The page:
Our Opinion: Decency over party | N&R Editorials


Roy Moore was a problem for Republicans before allegations were published that he made sexual advances to girls as young as 14 when he was in his 30s.

Now the GOP Senate candidate in Alabama is a nightmare.

“I believe the women,” Senate Majority Leader Mitch McConnell said Monday, calling for Moore to step aside less than a month before the special election to fill Jeff Sessions’ seat.

Many other Republicans followed with similar statements. Even Sessions, now the attorney general, said Tuesday, “I have no reason to doubt these young women.”

McConnell was no fan of Moore in the first place. Moore was twice removed from the Alabama Supreme Court and holds views that are far out of the political mainstream. The Senate Leadership Fund, a political action committee aligned with McConnell, spent $9 million on behalf of Luther Strange and against Moore in the September primary. Strange lost badly. Moore has called for ousting McConnell as the Republican leader — and did again in a tweet Monday: “The person who should step aside is @SenateMajLdr Mitch McConnell. He has failed conservatives and must be replaced. #DrainTheSwamp.”

Despite their bad blood, McConnell’s stance was extraordinary. If Moore loses to Democrat Doug Jones, the Republican majority in the Senate will shrink to 51-49. With two or three defections possible on every major vote, McConnell’s ability to deliver victories would be in grave danger. So the Kentucky senator must realize that something greater is at stake for his party: its integrity.

Moore denies even knowing the 53-year-old woman who now says she was 14 when Moore, then 32, took her to his home and made sexual advances in 1979. Indeed, there is no physical evidence to support her story, which was reported by The Washington Post. Yet it is corroborated in some respects by friends she told at the time and by her mother, whom she told a decade later. A former colleague of Moore’s, Teresa Jones, told CNN, “It was common knowledge that Roy dated high school girls; everyone we knew thought it was weird. We wondered why someone his age would hang out at high school football games and the mall.” Asked by Fox’s Sean Hannity whether he dated teenagers when he was in his 30s, Moore said, “Not generally, no.”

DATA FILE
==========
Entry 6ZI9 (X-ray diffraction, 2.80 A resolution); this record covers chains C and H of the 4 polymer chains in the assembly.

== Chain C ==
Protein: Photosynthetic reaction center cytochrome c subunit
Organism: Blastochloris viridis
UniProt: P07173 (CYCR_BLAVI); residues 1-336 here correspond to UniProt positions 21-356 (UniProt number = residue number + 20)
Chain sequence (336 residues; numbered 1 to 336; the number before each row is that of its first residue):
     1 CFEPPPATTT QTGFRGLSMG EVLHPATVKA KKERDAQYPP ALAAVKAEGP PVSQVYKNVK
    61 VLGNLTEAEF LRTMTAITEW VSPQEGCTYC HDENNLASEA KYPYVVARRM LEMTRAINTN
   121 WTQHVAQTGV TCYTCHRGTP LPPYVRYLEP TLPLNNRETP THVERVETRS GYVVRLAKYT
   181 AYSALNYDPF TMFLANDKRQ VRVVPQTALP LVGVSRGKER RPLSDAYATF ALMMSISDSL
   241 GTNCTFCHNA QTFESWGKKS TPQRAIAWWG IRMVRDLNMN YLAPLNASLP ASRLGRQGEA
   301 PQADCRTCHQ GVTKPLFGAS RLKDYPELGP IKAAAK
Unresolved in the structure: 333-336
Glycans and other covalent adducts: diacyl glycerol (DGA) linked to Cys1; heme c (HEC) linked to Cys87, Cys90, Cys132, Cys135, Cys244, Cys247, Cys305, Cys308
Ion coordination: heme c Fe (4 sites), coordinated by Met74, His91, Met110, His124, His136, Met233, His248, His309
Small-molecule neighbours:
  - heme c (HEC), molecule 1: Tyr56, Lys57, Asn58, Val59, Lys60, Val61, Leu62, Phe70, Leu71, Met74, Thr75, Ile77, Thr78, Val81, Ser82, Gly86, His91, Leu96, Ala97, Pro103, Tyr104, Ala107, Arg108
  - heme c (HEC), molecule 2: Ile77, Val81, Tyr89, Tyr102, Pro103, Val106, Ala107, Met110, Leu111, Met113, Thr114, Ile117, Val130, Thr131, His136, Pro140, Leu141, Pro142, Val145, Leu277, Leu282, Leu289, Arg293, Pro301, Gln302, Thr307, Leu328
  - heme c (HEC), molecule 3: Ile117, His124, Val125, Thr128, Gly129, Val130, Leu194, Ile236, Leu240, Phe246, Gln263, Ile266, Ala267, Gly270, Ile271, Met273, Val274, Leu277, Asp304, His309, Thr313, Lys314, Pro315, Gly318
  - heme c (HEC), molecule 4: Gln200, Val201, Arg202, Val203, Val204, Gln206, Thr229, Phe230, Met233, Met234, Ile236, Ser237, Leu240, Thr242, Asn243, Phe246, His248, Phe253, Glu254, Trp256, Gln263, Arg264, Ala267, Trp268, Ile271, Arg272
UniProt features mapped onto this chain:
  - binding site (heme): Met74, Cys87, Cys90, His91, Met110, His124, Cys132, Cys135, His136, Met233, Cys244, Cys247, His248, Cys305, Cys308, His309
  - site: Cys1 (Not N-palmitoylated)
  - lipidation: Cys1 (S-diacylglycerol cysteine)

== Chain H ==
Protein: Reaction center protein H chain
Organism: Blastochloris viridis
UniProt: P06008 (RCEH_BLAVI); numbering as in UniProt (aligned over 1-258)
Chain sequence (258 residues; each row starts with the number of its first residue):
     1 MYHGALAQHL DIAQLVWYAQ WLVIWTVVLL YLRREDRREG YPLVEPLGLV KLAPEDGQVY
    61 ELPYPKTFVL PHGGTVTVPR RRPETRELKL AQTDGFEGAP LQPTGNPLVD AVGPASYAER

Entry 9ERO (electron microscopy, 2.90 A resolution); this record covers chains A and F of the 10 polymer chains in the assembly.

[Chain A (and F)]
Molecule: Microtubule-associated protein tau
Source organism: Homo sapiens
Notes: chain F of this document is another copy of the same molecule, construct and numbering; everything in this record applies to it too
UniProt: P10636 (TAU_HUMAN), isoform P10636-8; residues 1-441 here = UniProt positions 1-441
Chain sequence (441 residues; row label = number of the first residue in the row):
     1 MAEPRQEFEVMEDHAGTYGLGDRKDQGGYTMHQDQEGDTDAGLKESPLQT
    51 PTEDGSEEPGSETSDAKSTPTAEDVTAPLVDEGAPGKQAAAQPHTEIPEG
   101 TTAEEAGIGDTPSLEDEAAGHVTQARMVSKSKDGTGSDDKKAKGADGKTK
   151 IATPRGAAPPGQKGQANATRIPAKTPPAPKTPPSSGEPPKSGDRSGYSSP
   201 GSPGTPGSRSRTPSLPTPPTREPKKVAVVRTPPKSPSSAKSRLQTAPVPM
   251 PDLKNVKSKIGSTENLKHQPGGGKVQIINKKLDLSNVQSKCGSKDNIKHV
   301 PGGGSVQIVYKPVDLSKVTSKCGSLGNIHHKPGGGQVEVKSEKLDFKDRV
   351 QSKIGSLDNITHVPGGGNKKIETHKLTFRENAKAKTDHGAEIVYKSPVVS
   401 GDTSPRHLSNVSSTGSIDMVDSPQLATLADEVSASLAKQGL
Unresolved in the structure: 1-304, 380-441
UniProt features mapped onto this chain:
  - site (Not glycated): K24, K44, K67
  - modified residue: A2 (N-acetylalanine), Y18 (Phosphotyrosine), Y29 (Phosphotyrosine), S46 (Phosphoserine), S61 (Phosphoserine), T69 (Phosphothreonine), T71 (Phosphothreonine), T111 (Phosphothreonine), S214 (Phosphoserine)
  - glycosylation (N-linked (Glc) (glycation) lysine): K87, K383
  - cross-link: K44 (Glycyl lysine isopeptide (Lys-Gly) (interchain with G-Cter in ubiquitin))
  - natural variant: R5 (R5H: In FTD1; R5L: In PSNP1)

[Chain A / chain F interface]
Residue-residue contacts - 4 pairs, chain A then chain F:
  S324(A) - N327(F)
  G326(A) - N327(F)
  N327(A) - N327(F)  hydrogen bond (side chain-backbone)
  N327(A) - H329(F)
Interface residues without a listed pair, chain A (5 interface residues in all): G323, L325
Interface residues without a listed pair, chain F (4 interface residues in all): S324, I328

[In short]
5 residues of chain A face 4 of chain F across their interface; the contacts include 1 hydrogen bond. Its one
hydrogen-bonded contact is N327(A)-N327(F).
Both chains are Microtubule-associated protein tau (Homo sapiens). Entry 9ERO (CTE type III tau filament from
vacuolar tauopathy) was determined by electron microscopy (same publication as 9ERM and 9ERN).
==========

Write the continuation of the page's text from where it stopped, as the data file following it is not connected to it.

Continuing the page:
When another woman came forward Tuesday with an emotional and detailed account of fending off an assault by Moore when she was 16, his protests that he’s a victim of “fake news” manufactured by “forces of evil” sounded even less credible.

While a new poll showed Jones pulling ahead of Moore since this news broke, it’s too soon to predict the outcome. Alabama is a solidly Republican state, and many of Moore’s supporters don’t believe these stories are true, while some say it doesn’t matter to them. They still will vote for Moore.

Our country is so bitterly divided over politics that some Americans would rather elect a sexual predator than a candidate of the opposite party. Even Hollywood has higher standards. Lately, reports about sexual misconduct have cost producers and actors their jobs. Not so, yet, in politics, where someone like Moore isn’t seen as just an individual. He is part of a team, and supporting the team requires voting for the individual.

Many voters who didn’t think Donald Trump’s personal conduct was appropriate elected him anyway, because Republicans needed to win the White House to enact their political agenda. Perhaps Democratic voters would have done the same.

McConnell and Speaker Paul Ryan welcomed Trump to Washington in the expectation that he would sign their legislation. They haven’t sent many big bills to his desk. Now the Moore problem further threatens McConnell’s ability to produce. To his credit, however, McConnell this time put decency ahead of party. If Moore won’t quit his race, Alabama voters should soundly reject him — even if they have to elect a Democrat.

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